Vienna, VA (PRWEB) October 13, 2005
The United States Army has awarded REI Systems, Inc. a $ 1.5 million contract to develop a new maintenance-oriented performance support system for the U.S. Armys Landing Craft Utility (LCU) 2000 platform. The LCU 2000 is a cargo and combat vehicle transport vessel that is deployed in the waters off of Kuwait, Japan, California, and Fort Eustis, Virginia-the location where REI Systems will perform most of this contract work.
The LCU 2000 is an essential logistics platform for supporting our deployed forces in the Persian Gulf, says Roger LaPlante, MaintenanceMax Performance Support System Program Manager for REI Systems. Currently, LCU 2000 maintenance technicians rely on a mix of dog-eared paper manuals from different manufacturers to perform fault diagnosis and repair work on LCU 2000 equipment. We will digitize these different reference materials and then use our MaintenanceMax software suite to manage, distribute and, most importantly, display context-specific technical information to technicians as they perform maintenance tasks. Our performance support technology will allow technicians to work faster and with more accuracy while simultaneously ensuring LCU 2000 landing craft are operational when needed.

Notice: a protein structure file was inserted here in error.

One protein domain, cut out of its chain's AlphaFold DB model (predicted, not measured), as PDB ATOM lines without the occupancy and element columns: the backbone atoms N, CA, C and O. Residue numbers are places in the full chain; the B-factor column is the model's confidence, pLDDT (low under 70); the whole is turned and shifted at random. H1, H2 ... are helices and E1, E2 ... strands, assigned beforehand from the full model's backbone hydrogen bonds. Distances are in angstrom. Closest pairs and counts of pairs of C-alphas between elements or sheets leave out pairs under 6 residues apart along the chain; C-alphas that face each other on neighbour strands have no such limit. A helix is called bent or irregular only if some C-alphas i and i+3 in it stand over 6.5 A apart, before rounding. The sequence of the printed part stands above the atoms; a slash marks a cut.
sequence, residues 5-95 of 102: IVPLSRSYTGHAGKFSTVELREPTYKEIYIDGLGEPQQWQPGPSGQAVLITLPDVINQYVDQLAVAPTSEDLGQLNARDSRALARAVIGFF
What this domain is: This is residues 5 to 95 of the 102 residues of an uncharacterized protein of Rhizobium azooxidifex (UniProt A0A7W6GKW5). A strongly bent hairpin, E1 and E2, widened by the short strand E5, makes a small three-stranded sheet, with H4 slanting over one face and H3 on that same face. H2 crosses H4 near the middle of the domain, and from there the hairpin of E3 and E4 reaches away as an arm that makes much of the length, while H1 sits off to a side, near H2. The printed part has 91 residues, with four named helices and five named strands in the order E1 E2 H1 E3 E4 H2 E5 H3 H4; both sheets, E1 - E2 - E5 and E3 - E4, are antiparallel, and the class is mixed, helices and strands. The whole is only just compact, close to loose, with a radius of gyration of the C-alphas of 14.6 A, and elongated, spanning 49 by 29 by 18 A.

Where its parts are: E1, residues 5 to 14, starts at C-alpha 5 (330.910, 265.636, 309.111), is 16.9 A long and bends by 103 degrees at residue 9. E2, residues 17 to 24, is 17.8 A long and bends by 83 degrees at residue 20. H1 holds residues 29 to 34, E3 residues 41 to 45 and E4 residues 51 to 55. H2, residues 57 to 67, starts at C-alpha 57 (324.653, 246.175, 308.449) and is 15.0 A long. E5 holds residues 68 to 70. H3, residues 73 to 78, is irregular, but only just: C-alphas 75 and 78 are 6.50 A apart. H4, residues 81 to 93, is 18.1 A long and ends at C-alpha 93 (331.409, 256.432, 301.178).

The performance support system will provide LCU 2000 maintenance technicians with consolidated access to equipment troubleshooting, maintenance and repair procedures, component diagrams and schematics, and three-dimensional training animations, all delivered on portable rugged computers.
The LCU 2000 community will also use the performance support tool to collect and distribute expert knowledge and process improvement suggestions from senior technicians. This real-world feedback from deployed technicians will provide the life-cycle process improvements necessary to ensure that the technical data maintainers use is always comprehensive, correct, and up-to-date.
We will be collaborating on the performance support system design with the LCU 2000 experts in the 7th Transportation Group in Fort Eustis, LaPlante adds. We involve the maintainers in the software design from the beginning because we want to ensure our performance support system is as helpful and important as any other tool in their toolboxes.
The performance support system is expected to be completed by summer 2007.